It's Hard Being the Boss

July 6, 2010

One of the reasons I wanted to go into solo practice was the independence. The ability to make the decisions, to call the shots, to make the policies. In short, to be the boss. Of course, with power comes responsibility.

One of the reasons I wanted to go into solo practice was the independence. The ability to make the decisions, to call the shots, to make the policies. In short, to be the boss. 

Of course, with power comes responsibility. Not only to my patients, but to my employees. And to the referring physicians. And at the same time, my family.

Yes, I can decide if the office is open or closed. And if I choose to take Columbus Day off because my kids don’t have school, I can accept the fact that I won’t be able to charge for seeing patients, and in effect, won’t get paid for that day.

But what about my staff? It’s a small solo practice, so I have decided that holidays are currently unpaid days off. They both knew before they accepted the jobs that there would be about 10 unpaid holidays. Yeah, I know, seems like a lot, but I have two kids in grade school, they get a lot of days off, and I don’t have any one to watch them. Now, if I decide to close the office for some other reason, I do pay them. So they are not at the mercy of my every whim. And it’s not often that I close the office, because in reality, I can’t afford it.

On the other hand, I give my employees 10 personal days a year. That includes vacation, sick days, etc. My MA has planned her summer vacation. Fine. Well, she just injured herself playing softball, so now she’s been out for two days, and may be out more next week. In a big practice, or in a hospital, she may have additional sick days. But again, I can’t afford to be paying someone for days they’re not working, even if they have a legitimate reason.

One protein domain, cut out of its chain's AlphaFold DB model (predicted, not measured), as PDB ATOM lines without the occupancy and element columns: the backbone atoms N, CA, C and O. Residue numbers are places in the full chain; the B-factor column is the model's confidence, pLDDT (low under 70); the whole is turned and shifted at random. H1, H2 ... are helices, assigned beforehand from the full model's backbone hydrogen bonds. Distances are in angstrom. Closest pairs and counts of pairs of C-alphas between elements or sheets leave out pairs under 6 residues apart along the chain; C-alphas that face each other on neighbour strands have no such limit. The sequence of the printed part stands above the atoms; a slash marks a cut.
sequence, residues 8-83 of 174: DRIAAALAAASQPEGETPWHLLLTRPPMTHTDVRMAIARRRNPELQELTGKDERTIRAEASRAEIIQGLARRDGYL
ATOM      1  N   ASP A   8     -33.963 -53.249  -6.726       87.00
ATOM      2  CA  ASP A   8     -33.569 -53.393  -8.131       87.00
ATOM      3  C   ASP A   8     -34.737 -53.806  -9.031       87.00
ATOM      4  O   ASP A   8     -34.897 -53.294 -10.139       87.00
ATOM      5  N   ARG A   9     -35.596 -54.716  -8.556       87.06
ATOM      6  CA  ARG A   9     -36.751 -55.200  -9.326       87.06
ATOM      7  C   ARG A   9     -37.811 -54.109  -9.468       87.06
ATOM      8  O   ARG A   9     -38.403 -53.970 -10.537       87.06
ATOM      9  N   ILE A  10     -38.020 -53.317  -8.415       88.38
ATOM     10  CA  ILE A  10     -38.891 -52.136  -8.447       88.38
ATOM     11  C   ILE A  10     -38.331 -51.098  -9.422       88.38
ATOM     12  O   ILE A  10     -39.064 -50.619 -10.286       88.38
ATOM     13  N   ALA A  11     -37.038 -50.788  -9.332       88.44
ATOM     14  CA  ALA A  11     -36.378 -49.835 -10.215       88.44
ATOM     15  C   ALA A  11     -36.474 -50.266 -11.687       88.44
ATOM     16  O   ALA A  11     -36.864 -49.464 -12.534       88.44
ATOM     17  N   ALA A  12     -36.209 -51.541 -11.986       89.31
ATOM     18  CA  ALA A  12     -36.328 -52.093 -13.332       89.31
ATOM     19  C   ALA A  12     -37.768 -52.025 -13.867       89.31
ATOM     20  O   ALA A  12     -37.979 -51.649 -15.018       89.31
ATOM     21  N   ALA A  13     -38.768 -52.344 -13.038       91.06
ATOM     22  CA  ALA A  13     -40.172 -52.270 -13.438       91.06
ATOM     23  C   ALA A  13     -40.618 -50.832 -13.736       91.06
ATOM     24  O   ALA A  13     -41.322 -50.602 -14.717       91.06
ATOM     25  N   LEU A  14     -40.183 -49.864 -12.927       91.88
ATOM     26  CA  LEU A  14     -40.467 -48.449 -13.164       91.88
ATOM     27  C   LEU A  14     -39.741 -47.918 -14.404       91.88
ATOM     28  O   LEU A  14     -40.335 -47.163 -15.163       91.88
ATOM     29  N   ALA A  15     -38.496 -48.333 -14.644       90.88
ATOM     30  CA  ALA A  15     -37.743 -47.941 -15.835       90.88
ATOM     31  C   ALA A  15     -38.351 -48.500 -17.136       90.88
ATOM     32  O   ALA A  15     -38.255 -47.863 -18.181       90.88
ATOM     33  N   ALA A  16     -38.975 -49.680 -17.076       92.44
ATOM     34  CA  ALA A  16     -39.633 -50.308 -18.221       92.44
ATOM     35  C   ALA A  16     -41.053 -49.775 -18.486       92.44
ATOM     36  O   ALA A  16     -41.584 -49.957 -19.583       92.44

At least, this is what I have been telling myself for the last two days. I have not reminded her of this yet. And I feel kind of bad about it. This is the part of being a boss I don’t like. I know a rule is a rule, and if I let her take extra days, then why wouldn’t the front desk person suddenly come down with some summer flu and stay out a couple of days, say the Thursday and Friday before Labor Day?

But I know she needs the money, and I believe she truly is hurt. I don’t know if it has occurred to her that this counts towards her 10 days off, and I hate being the bearer of bad news.

Speaking of being hurt, it also bothers me when I hear her complain about how much this trip to the dentist cost, or how this isn’t covered by our plan, or how this doctor doesn’t participate in our plan. She doesn’t say it to me, but I’m right there so I hear her. I tell myself (and try to keep myself from telling her), it’s a heck of a lot better than having no coverage at all, ain’t it?

I want to be able to provide well for my staff, but I could never compete with a large practice or a hospital practice. Hopefully, as the practice grows, that will change.